Authors: Sean M. Murphy; Daniel L. Friesner; Robert Rosenman
Addresses: Department of Health Policy and Administration, Washington State University, P.O. Box 1495, Spokane, WA 99210-1495, USA ' Department of Pharmacy Practice, North Dakota State University, P.O. Box 6050, Fargo, ND 58108-6050, USA ' School of Economic Sciences, Washington State University, P.O. Box 646210, Pullman, WA 99164-6210, USA
Abstract: One component of hospital production that has received little attention is that of the generalist nurse in the pharmacy. After developing a theoretical model characterising pharmacy nursing demand, we identify and explore two major questions of interest. The first pertains to which factors influence the likelihood that a hospital will choose to allocate generalist nurses to the pharmacy. The second asks, among hospitals that employ generalist nurses in the pharmacy (while simultaneously controlling for those that do not), what factors affect the quantity of nursing FTEs used. We find that the determinants for both decisions are quite similar. Overall, a greater service distribution seems to have a positive impact on pharmacy nursing demand, as does an older patient population. Community characteristics proxies, such as being located in a rural area and the proportion of outpatients insured by Medicaid, appear to negatively affect the quantity of nurses employed in the pharmacy.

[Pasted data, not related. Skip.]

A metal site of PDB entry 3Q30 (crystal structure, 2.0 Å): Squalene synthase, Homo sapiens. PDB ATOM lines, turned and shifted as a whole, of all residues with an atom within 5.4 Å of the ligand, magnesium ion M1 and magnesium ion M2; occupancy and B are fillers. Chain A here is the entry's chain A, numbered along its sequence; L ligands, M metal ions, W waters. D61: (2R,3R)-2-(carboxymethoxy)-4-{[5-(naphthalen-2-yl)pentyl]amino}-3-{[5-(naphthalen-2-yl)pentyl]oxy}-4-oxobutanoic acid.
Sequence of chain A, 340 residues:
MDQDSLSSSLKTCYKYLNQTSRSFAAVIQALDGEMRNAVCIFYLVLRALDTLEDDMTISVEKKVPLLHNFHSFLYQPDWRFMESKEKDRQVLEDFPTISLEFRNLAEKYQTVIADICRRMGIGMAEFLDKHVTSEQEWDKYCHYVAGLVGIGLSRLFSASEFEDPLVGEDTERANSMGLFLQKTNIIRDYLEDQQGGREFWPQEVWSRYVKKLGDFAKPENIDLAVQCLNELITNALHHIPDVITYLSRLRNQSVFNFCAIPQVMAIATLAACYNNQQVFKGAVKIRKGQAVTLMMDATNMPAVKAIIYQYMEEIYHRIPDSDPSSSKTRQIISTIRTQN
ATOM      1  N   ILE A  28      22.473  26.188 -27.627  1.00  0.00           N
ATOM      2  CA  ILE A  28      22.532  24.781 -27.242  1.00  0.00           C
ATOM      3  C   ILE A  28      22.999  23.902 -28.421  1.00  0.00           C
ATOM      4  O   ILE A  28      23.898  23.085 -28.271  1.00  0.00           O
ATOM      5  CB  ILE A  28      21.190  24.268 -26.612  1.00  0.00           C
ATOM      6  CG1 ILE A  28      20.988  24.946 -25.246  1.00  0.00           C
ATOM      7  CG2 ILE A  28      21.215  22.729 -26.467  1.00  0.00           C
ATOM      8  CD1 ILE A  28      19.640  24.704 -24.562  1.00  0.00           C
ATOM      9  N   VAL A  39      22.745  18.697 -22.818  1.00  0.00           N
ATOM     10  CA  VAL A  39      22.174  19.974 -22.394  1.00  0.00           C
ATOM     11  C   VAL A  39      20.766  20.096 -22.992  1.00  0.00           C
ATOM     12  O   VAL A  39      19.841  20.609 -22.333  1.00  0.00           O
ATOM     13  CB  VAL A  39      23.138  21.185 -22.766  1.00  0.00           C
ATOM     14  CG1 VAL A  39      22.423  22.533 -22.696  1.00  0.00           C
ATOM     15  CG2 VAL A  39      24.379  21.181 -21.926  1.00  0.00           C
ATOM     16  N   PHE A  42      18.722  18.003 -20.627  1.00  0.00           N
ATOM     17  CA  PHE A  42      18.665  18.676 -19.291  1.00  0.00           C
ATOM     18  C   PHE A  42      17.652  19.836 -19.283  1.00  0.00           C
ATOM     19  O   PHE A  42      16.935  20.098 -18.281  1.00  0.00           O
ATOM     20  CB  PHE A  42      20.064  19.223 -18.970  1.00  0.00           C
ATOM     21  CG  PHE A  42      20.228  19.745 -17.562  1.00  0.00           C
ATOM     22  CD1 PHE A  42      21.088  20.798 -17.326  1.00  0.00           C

Keywords: hospital pharmacies; pharmacy nursing demand; hospital production; service distribution; rural hospitals; generalist nurses; healthcare management; patient population; outpatients; medical insurance.
International Journal of Services, Economics and Management, 2013 Vol.5 No.3, pp.179 - 202
Received: 08 Sep 2012
Accepted: 24 Nov 2012
Published online: 30 Apr 2014 *